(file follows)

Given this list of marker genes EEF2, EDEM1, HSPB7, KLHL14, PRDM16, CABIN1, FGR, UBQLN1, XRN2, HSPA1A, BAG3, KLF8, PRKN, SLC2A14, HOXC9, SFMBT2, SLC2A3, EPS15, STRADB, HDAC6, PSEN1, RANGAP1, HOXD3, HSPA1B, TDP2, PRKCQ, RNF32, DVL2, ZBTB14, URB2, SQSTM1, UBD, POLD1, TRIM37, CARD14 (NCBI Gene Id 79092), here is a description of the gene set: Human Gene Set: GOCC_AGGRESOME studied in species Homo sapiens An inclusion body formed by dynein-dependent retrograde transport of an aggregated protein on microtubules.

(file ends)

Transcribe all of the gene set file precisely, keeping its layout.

Given this list of marker genes EEF2, EDEM1, HSPB7, KLHL14, PRDM16, CABIN1, FGR, UBQLN1, XRN2, HSPA1A, BAG3, KLF8, PRKN, SLC2A14, HOXC9, SFMBT2, SLC2A3, EPS15, STRADB, HDAC6, PSEN1, RANGAP1, HOXD3, HSPA1B, TDP2, PRKCQ, RNF32, DVL2, ZBTB14, URB2, SQSTM1, UBD, POLD1, TRIM37, CARD14 (NCBI Gene Id 79092), here is a description of the gene set: Human Gene Set: GOCC_AGGRESOME studied in species Homo sapiens An inclusion body formed by dynein-dependent retrograde transport of an aggregated protein on microtubules.